Human rights must be as respected online as offline, said U.S. Secretary of State Hillary Clinton at a recent Internet conference in the Netherlands. "After all, the right to express one's views, practice one's faith, peacefully assemble with others to pursue political or social change – these are all rights to which all human beings are entitled whether they choose to exercise them in a city square or an internet chat room."
Securing internet rights is an urgent task. According to the Committee to Protect Journalists of all the writers, editors, and photojournalists now imprisoned around the world, nearly half are online reporters. In both Syria and Iran, other online activists have been detained, imprisoned, beaten and even killed for expressing their views and organizing their fellow citizens. And in Russia, well-known blogger Alexei Navalny was sentenced this month to 15 days in jail after he took part in protests over the Russian elections.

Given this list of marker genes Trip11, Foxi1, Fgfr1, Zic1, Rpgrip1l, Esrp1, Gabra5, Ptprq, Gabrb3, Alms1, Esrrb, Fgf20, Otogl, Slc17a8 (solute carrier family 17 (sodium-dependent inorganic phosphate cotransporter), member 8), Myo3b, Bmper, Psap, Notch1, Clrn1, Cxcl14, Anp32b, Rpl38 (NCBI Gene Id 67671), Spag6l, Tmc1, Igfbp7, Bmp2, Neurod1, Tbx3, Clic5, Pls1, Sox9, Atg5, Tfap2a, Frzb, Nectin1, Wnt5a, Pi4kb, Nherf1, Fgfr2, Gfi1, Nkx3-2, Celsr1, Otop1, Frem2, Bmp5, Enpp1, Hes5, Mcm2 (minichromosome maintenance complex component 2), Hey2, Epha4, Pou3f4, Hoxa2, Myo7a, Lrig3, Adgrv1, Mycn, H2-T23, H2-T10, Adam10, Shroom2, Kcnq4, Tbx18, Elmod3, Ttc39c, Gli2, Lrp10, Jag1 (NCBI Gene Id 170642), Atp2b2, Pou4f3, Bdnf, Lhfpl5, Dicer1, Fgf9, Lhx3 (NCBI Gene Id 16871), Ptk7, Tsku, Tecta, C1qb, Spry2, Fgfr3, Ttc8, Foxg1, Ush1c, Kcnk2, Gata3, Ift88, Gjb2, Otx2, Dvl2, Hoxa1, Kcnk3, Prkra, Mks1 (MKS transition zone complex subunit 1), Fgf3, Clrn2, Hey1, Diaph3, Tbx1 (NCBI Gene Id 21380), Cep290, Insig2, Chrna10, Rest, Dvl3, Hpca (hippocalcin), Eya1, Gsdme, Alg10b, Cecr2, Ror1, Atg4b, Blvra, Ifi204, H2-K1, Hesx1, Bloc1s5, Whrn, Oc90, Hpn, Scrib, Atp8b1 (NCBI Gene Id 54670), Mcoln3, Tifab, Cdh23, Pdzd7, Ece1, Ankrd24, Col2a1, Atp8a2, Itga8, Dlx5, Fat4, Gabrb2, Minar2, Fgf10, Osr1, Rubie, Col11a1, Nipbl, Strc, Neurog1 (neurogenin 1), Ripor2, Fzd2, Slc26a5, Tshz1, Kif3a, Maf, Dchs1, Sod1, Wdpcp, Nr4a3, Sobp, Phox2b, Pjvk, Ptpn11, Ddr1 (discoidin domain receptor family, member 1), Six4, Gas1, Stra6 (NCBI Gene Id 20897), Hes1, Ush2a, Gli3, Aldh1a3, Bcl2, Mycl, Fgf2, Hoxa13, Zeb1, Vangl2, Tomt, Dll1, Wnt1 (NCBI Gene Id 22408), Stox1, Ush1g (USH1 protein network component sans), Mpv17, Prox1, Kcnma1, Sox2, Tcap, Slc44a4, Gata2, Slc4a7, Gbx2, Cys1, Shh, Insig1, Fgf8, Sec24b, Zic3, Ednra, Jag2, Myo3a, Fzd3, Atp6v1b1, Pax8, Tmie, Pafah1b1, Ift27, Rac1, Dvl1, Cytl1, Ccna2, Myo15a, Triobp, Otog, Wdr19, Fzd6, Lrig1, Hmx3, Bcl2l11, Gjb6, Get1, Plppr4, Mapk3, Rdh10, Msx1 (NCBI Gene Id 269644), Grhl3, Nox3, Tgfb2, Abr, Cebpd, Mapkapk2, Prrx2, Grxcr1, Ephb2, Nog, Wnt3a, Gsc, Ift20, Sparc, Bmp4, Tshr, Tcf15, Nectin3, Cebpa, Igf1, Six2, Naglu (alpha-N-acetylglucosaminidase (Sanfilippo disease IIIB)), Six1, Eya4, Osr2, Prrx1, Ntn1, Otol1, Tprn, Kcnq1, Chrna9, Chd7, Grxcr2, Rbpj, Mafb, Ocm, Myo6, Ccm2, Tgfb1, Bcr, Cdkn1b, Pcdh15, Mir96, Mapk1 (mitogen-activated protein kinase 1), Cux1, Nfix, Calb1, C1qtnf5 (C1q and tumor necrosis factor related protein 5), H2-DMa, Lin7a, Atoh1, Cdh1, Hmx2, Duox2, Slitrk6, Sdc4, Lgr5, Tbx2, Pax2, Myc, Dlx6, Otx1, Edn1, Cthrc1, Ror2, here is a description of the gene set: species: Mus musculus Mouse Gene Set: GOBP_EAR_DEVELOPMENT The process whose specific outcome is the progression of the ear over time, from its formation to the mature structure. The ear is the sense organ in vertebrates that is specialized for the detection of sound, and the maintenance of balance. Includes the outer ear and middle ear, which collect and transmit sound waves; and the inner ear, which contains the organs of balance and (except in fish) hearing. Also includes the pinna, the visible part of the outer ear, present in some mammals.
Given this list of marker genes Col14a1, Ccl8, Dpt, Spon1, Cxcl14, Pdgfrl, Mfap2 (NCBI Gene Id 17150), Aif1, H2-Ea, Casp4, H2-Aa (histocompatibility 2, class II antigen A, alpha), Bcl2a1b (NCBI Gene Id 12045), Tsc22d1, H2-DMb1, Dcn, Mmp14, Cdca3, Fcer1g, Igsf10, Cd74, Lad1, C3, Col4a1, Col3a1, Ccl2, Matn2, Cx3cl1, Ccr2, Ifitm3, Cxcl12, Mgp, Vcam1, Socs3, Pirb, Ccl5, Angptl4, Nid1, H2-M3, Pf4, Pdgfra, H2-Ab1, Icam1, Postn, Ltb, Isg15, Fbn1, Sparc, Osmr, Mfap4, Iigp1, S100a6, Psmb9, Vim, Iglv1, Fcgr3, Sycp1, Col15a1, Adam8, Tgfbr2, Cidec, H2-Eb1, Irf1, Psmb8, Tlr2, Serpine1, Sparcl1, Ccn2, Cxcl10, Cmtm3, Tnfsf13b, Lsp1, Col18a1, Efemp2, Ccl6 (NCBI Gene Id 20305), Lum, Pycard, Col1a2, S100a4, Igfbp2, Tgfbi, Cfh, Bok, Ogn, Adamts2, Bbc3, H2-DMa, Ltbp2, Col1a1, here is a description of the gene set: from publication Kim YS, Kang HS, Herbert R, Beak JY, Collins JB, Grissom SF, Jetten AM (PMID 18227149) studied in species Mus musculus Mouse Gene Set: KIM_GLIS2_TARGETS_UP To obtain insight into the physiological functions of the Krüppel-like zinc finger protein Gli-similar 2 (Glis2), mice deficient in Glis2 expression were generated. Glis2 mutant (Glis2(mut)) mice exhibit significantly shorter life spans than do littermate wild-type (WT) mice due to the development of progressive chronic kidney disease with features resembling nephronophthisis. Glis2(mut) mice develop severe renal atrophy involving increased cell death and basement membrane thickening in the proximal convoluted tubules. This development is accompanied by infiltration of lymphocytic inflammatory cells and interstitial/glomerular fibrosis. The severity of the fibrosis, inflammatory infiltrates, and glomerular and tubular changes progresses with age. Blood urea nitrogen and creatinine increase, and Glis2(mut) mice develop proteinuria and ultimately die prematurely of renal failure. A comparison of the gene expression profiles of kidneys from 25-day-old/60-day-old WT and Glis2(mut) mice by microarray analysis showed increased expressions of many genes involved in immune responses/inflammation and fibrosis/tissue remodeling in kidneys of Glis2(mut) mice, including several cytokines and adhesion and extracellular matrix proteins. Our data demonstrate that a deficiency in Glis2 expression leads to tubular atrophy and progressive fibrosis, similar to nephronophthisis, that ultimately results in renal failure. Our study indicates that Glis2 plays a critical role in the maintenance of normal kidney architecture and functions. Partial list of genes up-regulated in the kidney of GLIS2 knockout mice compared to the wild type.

The struggle for a free internet belongs not only to those on the front lines who are suffering. Companies have a responsibility to stand up to government attempts to seize greater control of the internet. Businesses should make it policy not to sell surveillance equipment to oppressive governments. As Secretary Clinton said, "Part of the responsible corporate management in the 21st century is doing human rights due diligence on new markets, instituting internal review procedures, identifying principles by which decisions are to be made in tough situations."
Governments must also resist the urge to clamp down on internet freedom. Some governments want to have all the control by cutting out civil society and the private sector; they also want to empower each individual government to make their own rules for the internet that not only undermine human rights and the free flow of information but also the interoperability of the network. This would be disastrous for internet freedom.
The United States will continue to work hard to get around every internet barrier that repressive governments put up because the U.S. believes that an open internet will lead to stronger, more prosperous and freer countries.